You might remember Missy, a former vet tech at Falmouth Animal Hospital who embarked on a journey to pursue her dream of becoming a veterinarian at Ross University.
Well, time is flying and she's now our student representative at Ross and she's almost halfway finished vet school, so we decided to get in touch with her to check in and see what things have been like since she traded Cape Cod for island life.
Q: What inspired you to become a veterinarian?
A: I've had a profound fascination with animals from a very young age that has only grown stronger over the years. My obsession began with my first pony ride on my grandmother's horse when I was four, and I've been enchanted ever since. From family pets to being a competitive equestrian and caring for dairy cows and livestock, I've enjoyed it all. I can easily say I have a love for animals, but after working in clinical settings, my love for medicine also fascinates me. I'm intrigued by the challenge that is veterinary medicine and I'm eager to understand its concepts myself.
Q: What made you choose Ross University? And do you love it?
A: I picked Ross for two reasons. The first is that I heard nothing but good things and glowing reviews. I knew alumni who referred to their schooling and experience as the “best time of their life.” Secondly, my undergraduate university has an affiliation with Ross. The affiliation was beneficial to me in the application process and by that time, I knew the most about Ross compared to other schools I was considering. Ross offers an adventure in addition to vet school, and I feel so blessed to have been able to start this journey. In addition to a fantastic program and curriculum, I also love the sense of camaraderie that is universal among students and faculty.
Q: Is vet school as difficult as you thought it'd be? Did being a vet tech help prepare you at all?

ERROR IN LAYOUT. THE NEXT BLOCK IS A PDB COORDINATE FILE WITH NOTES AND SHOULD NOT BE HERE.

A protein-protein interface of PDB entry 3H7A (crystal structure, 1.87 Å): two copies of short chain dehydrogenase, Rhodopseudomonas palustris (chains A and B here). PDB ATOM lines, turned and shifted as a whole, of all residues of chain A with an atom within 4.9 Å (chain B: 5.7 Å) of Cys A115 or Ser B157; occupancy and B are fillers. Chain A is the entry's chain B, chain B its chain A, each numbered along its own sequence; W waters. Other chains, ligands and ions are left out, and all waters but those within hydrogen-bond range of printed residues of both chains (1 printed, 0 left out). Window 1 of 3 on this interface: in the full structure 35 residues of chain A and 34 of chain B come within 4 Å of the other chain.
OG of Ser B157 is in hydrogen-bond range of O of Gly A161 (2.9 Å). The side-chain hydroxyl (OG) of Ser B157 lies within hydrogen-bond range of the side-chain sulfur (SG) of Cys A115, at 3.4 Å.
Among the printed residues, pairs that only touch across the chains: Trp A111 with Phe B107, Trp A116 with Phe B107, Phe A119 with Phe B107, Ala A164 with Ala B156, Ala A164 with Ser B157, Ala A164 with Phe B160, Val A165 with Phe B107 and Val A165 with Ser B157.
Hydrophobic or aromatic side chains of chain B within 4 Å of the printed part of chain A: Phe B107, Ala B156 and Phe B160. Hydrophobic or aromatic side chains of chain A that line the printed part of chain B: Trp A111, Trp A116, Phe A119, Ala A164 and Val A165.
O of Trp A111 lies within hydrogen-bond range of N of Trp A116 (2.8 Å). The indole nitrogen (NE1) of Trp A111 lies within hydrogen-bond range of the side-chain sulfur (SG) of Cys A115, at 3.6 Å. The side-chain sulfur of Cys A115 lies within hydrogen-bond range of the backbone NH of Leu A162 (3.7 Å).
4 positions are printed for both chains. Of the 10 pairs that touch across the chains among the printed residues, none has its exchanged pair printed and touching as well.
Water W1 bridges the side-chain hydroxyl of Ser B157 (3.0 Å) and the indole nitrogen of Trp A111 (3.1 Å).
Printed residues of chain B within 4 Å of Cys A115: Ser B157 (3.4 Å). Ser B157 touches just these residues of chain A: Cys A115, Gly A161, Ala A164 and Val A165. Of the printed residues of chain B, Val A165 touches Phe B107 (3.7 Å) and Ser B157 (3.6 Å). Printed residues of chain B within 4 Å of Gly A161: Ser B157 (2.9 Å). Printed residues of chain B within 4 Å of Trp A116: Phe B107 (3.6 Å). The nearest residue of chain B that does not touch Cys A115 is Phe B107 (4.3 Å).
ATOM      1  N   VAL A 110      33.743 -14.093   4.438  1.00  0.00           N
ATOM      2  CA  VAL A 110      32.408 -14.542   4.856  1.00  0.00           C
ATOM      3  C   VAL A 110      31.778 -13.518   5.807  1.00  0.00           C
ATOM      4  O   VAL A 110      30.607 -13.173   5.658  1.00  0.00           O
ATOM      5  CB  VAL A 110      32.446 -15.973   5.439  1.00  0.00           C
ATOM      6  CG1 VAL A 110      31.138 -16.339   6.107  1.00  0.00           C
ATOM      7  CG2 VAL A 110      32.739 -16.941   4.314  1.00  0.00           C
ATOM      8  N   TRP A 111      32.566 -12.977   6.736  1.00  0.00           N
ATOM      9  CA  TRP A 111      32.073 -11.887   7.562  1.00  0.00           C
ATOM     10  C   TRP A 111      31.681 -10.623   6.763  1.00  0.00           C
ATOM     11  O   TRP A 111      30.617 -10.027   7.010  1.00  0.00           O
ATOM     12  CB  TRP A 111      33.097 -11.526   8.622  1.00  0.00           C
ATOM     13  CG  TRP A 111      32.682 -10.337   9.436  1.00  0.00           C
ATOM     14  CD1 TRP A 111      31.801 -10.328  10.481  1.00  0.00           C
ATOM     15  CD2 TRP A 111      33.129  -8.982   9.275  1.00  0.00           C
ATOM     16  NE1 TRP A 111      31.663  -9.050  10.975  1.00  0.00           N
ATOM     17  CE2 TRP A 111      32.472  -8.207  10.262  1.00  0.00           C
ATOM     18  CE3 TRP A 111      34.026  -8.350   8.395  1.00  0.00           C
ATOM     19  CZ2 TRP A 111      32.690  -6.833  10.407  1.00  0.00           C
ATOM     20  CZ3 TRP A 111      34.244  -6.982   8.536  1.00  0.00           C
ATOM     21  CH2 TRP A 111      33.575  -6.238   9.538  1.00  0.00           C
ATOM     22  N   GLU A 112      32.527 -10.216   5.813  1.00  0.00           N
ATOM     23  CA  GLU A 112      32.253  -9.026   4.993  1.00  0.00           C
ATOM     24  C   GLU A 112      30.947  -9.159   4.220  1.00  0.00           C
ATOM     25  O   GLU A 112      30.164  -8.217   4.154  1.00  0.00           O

A: Truthfully, vet school is harder than I could have ever imagined. It is relentless and draining both mentally and physically. It's full of highs and lows. There are days where everything clicks and you feel on top of the world and others where you question if you're cut out to make it. Despite the difficulty and challenges, I do feel that being a technician has helped me tremendously. My previous experience has given me the advantage of having a solid foundation of knowledge to which I’m just building upon. It is extremely useful to have familiarity with concepts and the practice of medicine, especially on tests to help you narrow it down to the correct answer. I am not only more comfortable but also more confident thanks to my time as a technician.
Q: We have to know. What's island life like?
A: Island life is truly like living in paradise, but it has its quirks. Unreliable and spotty Wi-Fi, island-wide power outages, hurricane warnings, roadblocks thanks to monkeys and goats, never being able to find all your groceries in one store, and the feeling of isolation are a few. One thing is for sure when it comes to living on an island and having to deal with these frequent mishaps - it will make you resilient. Here at Ross, we lovingly call it “Rossie Resilience.”
Q: Is it hard getting your work done in such a gorgeous place?
A: I think the hectic schedule and stress keep me on track. It’s almost like you’re too afraid of falling behind to be distracted, but it does make study breaks that much more enjoyable.
Q: This is unrelated, but do you have any amazing food or drink recommendations? We need tips for when travel restrictions are lifted.